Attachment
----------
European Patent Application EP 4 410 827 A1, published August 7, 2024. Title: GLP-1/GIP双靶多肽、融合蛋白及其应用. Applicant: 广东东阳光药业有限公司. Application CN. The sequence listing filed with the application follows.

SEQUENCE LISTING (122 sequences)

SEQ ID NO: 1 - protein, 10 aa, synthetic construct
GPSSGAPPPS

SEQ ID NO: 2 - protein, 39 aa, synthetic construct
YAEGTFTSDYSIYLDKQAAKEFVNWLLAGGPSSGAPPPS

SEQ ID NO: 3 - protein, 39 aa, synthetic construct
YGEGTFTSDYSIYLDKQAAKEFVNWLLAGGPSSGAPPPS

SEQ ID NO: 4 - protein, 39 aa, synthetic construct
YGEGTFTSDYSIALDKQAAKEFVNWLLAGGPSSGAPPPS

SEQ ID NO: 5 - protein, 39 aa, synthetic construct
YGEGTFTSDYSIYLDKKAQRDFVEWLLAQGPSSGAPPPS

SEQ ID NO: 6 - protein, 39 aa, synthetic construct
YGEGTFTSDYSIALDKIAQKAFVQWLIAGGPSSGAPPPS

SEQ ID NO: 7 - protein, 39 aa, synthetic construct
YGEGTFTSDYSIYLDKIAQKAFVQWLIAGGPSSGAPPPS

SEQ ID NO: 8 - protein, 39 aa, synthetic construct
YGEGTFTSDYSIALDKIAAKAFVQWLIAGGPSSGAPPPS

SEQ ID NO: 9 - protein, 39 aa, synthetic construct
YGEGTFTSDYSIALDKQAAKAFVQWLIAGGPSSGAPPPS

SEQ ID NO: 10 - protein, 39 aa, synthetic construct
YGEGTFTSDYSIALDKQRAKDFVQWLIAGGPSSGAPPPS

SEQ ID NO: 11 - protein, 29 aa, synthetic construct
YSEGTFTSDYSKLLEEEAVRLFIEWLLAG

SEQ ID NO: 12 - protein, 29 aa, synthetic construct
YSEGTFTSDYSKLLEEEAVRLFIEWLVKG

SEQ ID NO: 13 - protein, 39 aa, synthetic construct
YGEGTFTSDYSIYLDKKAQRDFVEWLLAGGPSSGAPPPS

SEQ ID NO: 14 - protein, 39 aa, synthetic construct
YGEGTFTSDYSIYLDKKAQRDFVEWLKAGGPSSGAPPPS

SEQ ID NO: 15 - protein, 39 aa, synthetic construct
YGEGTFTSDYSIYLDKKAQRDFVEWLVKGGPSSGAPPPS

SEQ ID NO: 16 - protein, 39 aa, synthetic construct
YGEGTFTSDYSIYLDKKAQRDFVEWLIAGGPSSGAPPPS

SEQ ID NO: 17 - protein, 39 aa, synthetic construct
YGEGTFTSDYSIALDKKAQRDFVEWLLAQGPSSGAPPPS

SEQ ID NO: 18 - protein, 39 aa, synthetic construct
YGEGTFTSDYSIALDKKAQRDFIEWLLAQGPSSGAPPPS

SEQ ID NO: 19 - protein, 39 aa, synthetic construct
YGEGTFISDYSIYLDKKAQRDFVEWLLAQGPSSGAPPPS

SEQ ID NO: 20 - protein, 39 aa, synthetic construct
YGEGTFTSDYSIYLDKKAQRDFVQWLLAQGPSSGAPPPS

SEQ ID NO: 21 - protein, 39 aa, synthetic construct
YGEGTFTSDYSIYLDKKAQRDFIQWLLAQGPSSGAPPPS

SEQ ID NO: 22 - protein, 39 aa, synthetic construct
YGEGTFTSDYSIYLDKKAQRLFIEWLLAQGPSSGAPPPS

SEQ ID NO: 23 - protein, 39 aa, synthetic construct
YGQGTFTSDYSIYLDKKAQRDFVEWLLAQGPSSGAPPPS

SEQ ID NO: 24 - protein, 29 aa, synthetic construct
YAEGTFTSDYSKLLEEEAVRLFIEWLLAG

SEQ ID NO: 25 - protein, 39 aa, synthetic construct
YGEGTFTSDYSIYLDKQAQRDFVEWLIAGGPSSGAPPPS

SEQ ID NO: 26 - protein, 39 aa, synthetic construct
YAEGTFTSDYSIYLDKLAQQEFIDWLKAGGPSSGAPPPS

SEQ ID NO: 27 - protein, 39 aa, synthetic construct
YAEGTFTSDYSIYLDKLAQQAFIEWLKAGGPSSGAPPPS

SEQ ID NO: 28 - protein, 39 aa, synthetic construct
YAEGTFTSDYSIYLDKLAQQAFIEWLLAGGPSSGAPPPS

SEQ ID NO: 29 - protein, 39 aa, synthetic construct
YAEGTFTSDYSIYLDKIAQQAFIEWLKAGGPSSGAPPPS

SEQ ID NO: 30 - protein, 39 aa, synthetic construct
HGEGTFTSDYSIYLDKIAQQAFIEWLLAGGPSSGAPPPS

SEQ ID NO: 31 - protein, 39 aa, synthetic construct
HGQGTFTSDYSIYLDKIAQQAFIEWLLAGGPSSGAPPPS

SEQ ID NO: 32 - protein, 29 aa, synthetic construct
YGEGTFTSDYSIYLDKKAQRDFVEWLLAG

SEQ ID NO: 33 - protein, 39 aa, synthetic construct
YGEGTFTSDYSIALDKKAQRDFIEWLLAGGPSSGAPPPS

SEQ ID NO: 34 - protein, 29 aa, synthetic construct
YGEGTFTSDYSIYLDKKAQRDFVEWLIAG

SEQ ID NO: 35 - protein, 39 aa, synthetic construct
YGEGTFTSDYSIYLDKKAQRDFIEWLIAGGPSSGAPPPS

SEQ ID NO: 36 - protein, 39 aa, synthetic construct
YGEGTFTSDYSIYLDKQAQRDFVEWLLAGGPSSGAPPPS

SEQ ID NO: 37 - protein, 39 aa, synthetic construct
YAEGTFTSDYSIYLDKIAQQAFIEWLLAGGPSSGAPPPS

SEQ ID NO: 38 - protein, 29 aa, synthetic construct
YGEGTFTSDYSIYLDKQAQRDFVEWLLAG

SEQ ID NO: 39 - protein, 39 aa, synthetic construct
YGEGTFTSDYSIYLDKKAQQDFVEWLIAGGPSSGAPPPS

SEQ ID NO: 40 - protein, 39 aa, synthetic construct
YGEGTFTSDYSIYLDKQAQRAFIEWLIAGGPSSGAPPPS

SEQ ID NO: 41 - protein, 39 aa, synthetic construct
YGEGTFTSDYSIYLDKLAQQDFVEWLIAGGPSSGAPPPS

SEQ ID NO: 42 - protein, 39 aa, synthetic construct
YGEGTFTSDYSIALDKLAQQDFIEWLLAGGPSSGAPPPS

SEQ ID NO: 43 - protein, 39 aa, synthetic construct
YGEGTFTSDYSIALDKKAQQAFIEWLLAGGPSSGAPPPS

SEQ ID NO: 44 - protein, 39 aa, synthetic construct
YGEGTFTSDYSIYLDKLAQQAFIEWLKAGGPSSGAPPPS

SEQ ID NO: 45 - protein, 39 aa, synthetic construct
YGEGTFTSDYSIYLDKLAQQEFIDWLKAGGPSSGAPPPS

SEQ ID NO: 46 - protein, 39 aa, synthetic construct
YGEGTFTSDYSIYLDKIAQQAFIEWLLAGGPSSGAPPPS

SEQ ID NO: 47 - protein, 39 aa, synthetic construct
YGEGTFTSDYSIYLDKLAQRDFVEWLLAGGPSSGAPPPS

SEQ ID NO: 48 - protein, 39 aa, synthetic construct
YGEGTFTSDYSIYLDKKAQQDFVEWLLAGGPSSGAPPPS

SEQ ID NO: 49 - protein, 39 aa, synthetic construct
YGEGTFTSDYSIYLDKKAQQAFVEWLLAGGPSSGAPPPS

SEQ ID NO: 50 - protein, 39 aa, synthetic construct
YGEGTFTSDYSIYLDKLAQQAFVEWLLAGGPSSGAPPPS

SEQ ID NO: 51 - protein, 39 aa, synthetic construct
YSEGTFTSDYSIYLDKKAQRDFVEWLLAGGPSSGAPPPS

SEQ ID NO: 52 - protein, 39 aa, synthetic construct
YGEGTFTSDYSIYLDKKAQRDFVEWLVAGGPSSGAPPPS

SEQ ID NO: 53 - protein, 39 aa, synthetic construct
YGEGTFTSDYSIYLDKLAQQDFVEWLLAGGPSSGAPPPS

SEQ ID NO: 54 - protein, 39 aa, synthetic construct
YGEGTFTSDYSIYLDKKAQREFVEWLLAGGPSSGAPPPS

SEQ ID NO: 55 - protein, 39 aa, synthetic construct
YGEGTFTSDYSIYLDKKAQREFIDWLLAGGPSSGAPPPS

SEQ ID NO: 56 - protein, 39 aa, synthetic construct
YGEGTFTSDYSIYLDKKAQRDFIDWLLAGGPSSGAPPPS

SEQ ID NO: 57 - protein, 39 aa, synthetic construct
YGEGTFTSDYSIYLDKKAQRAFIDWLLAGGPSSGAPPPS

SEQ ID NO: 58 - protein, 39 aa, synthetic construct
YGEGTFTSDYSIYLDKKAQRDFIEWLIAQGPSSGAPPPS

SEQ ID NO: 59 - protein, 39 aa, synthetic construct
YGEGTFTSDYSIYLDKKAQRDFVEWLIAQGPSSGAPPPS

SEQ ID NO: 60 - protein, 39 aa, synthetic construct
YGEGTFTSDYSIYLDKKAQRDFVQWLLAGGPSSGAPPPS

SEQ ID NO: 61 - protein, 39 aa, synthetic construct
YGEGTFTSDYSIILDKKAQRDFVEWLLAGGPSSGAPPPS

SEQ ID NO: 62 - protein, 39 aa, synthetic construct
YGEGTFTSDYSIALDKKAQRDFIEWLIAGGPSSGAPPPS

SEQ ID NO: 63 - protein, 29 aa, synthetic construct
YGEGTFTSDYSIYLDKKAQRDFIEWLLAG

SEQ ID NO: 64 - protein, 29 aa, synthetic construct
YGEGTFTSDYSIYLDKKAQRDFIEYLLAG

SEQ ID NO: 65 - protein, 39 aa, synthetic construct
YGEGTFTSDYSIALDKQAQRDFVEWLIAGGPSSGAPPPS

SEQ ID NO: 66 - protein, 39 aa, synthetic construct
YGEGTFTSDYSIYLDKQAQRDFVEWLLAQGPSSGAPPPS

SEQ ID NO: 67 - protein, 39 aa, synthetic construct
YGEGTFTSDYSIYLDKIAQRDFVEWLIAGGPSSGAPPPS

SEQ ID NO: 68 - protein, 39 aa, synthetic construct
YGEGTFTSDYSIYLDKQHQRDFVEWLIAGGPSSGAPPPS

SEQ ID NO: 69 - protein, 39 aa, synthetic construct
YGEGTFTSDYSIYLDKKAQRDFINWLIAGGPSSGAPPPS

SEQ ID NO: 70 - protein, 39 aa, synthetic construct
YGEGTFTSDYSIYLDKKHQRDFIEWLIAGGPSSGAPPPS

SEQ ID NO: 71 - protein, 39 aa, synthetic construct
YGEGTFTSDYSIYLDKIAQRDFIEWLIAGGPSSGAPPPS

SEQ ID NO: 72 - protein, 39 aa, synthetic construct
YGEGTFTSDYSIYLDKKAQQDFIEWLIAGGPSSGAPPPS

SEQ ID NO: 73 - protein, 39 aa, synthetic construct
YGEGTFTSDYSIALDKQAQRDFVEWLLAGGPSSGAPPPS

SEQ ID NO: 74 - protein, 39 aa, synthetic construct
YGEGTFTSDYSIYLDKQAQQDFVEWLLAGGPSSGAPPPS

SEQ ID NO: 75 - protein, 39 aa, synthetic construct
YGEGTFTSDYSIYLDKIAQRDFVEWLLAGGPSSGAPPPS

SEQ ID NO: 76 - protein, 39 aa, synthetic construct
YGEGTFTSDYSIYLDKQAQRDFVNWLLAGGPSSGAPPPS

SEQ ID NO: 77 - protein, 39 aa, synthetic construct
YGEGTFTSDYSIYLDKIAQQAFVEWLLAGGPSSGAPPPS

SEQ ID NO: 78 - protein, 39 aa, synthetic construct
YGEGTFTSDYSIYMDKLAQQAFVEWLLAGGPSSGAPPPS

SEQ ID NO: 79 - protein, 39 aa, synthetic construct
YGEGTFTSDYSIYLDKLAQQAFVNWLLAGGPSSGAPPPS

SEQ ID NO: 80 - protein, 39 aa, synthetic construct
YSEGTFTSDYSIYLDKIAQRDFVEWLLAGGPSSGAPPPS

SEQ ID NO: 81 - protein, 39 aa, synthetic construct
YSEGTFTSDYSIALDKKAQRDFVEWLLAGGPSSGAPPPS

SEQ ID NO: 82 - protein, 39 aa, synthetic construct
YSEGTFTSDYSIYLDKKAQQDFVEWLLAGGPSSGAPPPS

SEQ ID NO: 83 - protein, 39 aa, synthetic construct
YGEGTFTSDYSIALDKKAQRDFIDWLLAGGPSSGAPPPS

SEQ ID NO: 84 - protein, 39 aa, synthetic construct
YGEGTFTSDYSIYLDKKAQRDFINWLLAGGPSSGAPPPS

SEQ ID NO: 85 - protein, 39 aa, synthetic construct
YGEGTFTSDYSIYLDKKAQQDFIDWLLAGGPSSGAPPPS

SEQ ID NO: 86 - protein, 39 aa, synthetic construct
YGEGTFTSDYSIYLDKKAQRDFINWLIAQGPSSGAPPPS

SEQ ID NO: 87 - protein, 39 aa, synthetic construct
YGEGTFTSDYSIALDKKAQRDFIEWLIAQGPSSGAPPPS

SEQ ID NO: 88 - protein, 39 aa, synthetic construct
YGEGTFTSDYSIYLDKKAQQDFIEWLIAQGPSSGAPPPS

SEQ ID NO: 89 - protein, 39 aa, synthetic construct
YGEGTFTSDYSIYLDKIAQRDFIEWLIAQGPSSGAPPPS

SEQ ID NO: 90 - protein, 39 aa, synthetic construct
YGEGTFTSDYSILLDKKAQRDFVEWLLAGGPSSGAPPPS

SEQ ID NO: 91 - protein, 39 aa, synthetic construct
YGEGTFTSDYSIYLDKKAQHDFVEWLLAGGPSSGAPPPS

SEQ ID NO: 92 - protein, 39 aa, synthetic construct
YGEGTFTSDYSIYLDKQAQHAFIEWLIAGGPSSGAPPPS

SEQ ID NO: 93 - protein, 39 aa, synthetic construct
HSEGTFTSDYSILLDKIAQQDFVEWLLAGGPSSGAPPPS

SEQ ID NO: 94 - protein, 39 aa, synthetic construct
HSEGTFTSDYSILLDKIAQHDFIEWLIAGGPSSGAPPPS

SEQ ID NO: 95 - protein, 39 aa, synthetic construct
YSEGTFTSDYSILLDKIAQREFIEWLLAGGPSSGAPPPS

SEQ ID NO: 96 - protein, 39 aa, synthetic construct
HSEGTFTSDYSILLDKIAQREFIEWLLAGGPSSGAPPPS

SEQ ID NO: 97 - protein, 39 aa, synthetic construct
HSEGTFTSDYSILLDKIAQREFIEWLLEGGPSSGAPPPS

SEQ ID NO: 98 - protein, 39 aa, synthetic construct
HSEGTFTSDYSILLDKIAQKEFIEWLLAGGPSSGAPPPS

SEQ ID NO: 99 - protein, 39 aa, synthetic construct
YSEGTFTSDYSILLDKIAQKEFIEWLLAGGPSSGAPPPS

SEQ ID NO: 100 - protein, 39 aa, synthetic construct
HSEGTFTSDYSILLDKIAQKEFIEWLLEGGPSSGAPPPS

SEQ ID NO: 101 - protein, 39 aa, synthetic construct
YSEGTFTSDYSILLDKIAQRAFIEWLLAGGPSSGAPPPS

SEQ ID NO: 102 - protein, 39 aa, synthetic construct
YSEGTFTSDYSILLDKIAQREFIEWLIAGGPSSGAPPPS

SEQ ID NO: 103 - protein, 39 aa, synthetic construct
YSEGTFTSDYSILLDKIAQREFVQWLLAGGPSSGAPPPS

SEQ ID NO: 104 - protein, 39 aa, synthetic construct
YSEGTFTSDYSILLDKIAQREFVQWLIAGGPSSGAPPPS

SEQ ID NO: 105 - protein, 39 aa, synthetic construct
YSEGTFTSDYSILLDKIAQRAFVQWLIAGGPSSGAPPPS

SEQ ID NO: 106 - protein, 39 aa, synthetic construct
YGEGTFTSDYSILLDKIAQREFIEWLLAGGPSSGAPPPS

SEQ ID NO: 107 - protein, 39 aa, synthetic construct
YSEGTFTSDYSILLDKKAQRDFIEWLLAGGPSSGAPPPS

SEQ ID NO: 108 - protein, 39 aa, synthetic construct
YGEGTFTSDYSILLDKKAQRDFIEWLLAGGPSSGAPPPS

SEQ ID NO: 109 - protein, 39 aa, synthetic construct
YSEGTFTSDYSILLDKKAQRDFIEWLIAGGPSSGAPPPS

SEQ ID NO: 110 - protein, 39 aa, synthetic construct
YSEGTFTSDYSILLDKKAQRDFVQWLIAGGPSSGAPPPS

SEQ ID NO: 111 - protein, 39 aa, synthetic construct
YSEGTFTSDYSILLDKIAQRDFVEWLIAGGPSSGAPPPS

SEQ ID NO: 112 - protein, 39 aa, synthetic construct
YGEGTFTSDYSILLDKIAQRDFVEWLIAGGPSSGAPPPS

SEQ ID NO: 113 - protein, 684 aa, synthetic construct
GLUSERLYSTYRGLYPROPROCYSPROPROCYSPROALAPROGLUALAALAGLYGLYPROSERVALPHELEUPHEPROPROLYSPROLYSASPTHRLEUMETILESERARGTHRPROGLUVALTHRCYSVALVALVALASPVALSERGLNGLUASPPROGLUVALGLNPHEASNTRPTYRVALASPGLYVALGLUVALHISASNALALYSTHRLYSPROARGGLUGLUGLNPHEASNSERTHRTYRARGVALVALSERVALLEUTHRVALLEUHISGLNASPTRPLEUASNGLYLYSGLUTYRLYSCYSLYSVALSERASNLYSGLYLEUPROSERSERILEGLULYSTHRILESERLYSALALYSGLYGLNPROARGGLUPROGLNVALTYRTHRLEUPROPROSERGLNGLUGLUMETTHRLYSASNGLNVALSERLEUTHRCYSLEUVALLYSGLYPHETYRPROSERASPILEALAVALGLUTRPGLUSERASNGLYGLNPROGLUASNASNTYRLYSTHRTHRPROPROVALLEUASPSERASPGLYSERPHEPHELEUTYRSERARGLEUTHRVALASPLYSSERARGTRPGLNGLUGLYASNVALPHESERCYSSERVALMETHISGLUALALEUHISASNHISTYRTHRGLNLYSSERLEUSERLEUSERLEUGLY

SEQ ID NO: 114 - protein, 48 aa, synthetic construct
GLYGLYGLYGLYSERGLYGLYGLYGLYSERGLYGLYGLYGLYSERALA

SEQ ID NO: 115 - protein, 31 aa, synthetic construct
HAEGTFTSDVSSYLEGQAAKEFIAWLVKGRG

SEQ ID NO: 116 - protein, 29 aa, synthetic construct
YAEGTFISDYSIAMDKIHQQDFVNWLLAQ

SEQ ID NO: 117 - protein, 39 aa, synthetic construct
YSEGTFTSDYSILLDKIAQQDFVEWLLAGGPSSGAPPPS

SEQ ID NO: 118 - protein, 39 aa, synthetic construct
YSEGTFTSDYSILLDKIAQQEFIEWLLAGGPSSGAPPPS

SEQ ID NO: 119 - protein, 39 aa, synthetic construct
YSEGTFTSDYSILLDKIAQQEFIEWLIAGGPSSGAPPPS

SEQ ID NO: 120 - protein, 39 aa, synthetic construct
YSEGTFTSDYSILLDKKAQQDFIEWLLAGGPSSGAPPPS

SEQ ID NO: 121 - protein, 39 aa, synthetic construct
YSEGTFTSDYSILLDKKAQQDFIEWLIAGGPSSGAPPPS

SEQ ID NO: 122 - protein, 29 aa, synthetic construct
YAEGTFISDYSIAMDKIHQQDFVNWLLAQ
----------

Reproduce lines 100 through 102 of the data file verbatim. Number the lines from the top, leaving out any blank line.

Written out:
YGEGTFTSDYSIYLDKKAQQAFVEWLLAGGPSSGAPPPS

SEQ ID NO: 50 - protein, 39 aa, synthetic construct
YGEGTFTSDYSIYLDKLAQQAFVEWLLAGGPSSGAPPPS